It’s fitting that Shawn Grandmont plays for the Northwest Nazarene University Nighthawks.
Seemingly under the dark of night, the hard-hitting infielder has put up some of the best college numbers of any Alberta baseball product over the last few seasons.
It was hard for anyone to ignore Grandmont’s success this spring, as he hit .315 with ten home runs, 58 runs batted in and 23 stolen bases to pace the Nighthawks to an impressive 35-10 record.
For the first time in their 21-year history, NNU won the Great Northwest Athletic Conference (GNAC) title and moved onto the NCAA Division II National Championships in Cary, North Carolina.
While they finished with a win and two losses, it was a memorable experience for Grandmont, who finished with three hits in those three games.
The Lethbridge product was rewarded for his strong play during the season by being named a All-West Region Second Team All Star and an All-GNAC honoree.
THE BIG STAGE
Grandmont was no stranger to success when he arrived at NNU.
After successful years with the Lethbridge Elks and Vauxhall Academy of Baseball programs, he started his post-secondary career with the College of Southern Idaho in 2016.
In the spring of 2018, Grandmont hit .282 with seven homers and 44 RBI as the Eagles advanced to the Junior College (JUCO) World Series.
While they didn’t win the championship, it gave Grandmont some of his best baseball memories.
“I remember hearing people say it would be packed with a great atmosphere,” he told Alberta Dugout Stories: The Podcast. “We get there for our first game at eight in the morning on a Wednesday, thinking no one would be there. As it turned out, there were six- or seven-thousand fans in the stadium.”
Just a few days later, Grandmont would face Spruce Grove’s Kobe Hyland and Iowa Western for a Memorial Day clash.
“I don’t know if I’ll ever get to play in front of that many people again,” he laughed. “It was a crazy atmosphere, completely packed in the outfield and all around, helicopters coming in, and I think there was something like 16,000 fans there.”
Despite his success, Grandmont was left with what he called “an uneasy feeling” that summer.
He played in six games with the West Coast League’s Yakima Valley Pippins, but an arm injury forced him to the sidelines.
Grandmont was also not totally certain on where he would land to continue his college career, eventually committing to NNU as he liked Idaho.
He posted good numbers in his first season with the Nighthawks, hitting .258 with a pair of dingers, 34 runs batted in and 14 stolen bases. But he wanted more.
“After my junior year, I went home to work to help pay for school,” Grandmont said. “I was just like, ‘Something needs to change for me to be more consistent.’”
He leaned on his dad, Garry, as well as some time alone, to figure out how he could avoid the hot and cold streaks.
“That was one thing I worked on that summer, was just trying to be in a stance where I was comfortable all the time,” he added. “I wanted to see the ball better and not have those cold streaks where I could feel like I’m not seeing the ball.”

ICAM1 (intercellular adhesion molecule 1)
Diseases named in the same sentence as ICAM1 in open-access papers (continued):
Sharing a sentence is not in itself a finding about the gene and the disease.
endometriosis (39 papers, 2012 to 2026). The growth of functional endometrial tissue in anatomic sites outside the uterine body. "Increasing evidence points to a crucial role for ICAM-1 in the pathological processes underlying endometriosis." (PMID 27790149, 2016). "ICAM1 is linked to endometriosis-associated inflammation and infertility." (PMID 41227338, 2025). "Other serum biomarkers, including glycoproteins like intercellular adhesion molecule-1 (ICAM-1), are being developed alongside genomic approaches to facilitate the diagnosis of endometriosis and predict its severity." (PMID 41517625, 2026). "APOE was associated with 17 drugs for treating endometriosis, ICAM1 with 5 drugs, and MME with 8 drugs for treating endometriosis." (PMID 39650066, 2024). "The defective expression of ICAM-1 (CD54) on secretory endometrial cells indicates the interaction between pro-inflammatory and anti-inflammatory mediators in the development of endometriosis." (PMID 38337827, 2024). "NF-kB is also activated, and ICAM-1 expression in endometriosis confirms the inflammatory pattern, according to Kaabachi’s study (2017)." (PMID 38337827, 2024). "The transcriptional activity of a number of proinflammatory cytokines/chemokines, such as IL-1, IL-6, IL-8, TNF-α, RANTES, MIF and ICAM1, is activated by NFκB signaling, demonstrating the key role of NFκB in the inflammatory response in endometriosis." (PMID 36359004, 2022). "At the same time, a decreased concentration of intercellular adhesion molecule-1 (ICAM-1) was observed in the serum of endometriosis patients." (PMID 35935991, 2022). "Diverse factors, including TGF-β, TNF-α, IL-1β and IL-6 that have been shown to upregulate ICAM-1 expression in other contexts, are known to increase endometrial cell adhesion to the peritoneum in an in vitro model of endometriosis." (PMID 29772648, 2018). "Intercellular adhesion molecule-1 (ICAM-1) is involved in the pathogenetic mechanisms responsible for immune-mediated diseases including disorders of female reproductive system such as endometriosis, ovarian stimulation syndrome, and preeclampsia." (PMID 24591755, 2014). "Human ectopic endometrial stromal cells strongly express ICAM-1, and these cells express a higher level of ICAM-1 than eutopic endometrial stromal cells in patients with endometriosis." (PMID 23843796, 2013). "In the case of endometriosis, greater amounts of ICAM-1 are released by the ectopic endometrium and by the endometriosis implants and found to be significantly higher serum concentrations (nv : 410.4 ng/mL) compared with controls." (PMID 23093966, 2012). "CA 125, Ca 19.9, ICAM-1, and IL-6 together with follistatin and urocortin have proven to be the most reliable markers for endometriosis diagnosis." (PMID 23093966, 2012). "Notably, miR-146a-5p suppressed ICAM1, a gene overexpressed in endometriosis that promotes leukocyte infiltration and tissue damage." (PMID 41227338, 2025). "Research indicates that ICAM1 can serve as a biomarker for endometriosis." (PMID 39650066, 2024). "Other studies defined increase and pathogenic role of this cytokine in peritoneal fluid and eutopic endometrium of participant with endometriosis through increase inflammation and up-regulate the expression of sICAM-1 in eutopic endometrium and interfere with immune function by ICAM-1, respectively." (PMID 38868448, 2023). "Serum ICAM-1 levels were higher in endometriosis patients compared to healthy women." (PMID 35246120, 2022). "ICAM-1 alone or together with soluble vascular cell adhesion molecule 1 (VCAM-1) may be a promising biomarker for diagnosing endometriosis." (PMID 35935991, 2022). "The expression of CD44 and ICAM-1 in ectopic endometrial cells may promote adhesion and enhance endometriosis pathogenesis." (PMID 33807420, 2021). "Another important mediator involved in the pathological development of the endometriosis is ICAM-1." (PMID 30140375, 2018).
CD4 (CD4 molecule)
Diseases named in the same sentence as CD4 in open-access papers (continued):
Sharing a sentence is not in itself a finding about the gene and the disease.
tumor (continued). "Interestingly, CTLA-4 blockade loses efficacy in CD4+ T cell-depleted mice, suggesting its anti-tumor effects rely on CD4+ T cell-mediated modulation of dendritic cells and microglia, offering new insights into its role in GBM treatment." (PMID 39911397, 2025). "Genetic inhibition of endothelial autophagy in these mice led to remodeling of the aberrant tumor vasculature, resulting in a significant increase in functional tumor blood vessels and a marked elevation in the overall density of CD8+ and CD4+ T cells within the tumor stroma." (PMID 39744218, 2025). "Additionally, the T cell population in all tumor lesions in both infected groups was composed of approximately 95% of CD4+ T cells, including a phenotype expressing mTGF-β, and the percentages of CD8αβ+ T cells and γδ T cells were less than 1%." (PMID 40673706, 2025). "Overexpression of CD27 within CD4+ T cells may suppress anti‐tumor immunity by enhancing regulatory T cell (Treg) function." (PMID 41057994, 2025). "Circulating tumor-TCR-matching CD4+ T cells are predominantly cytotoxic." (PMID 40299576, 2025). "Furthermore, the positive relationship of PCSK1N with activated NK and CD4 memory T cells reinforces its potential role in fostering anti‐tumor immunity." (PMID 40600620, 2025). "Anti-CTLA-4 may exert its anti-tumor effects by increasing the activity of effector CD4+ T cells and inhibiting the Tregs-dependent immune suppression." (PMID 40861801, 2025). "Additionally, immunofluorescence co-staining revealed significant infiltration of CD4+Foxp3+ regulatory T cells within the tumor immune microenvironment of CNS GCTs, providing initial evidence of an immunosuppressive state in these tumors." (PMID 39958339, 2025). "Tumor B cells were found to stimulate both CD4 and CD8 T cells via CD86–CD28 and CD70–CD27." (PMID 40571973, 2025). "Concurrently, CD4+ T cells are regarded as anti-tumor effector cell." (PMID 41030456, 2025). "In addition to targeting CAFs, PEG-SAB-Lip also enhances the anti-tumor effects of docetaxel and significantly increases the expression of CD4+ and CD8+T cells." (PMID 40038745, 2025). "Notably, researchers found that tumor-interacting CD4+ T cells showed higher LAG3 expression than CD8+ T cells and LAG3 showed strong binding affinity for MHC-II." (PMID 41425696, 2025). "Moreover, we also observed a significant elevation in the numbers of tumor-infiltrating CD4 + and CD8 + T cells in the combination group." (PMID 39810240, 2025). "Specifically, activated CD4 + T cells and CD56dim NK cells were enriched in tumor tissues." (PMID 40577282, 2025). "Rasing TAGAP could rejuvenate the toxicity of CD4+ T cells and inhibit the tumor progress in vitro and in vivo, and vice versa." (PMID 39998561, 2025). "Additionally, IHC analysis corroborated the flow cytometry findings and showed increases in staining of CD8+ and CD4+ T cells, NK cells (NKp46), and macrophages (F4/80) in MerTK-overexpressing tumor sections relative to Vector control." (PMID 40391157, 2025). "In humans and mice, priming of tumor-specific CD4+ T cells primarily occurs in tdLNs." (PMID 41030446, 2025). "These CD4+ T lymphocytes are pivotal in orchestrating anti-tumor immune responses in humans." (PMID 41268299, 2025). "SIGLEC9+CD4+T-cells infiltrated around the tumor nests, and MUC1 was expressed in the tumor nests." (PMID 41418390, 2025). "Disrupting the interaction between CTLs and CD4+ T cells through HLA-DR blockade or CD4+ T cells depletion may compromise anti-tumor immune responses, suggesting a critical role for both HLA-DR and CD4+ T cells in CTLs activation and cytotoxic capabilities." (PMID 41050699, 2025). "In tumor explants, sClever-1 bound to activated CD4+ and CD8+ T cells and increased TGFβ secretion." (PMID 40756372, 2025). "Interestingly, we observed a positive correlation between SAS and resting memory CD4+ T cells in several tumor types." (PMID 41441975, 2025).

TRUSTING HIS HANDS
Once Grandmont found his inner peace at the plate, he was able to pick up the spin on pitches and lay off the bad ones.
Then he made a philosophical change.
“I needed to buy into trusting my hands more,” he admitted. “I’ve always been told I have good hands and have really fast hands, but I’ve never really been able to trust that until the last couple of years.”
That trust paid dividends in the COVID-shortened 2020 season, as Grandmont hit .339 with six home runs, 15 RBI and eight stolen bags in just 16 games. His slugging percentage also took off, from .430 a year earlier to .694.
“I feel confident in letting balls travel a little bit further and I can lay off borderline pitches,” Grandmont analyzed. “I just feel way more comfortable that if I take a borderline pitch for strike one, that’s probably not going to be the do-or-die pitch for me, making me second-guess myself on if that was ‘the’ pitch.”
The success he’s had at the plate makes him feel like a weight has been lifted off his shoulders.
“It’s definitely been a relief for me,” the 6-foot-1, 185-pound third baseman said. “It’s been fun, just having that confidence and actually believing in myself.”
CHANGING FUTURE PLANS
With his college career coming to a close, Grandmont has his eyes set on the future, whatever that might look like.
“Personally, I think if I keep playing the way I can, I think I can move onto the next level,” he said. “Maybe sign a minor league deal or get a shot with an independent team.”
He was initially named as one of the first recruits to the Appalachian League for its inaugural summer collegiate season.
Just weeks before he was set to suit up, Grandmont was informed he wasn’t eligible because it was affiliated with USA Baseball and he’s not an American citizen.
While he was disappointed with the news, he realizes he wasn’t the only one in that situation. He also leans on something he learned in Vauxhall.
“The biggest thing I took away from that experience was that one year isn’t going to make or break you,” he said.
Grandmont didn’t commit to CSI until late in his high school career, refusing to get caught up in the race to sign as he felt the right place would find him.
He also signed late with NNU, so changing direction is really nothing new to him.
“I think that’s the main thing: play baseball and love the game,” Grandmont said. “That’s why you’re playing it, is because you love it. That’s when things will happen and fall into place.”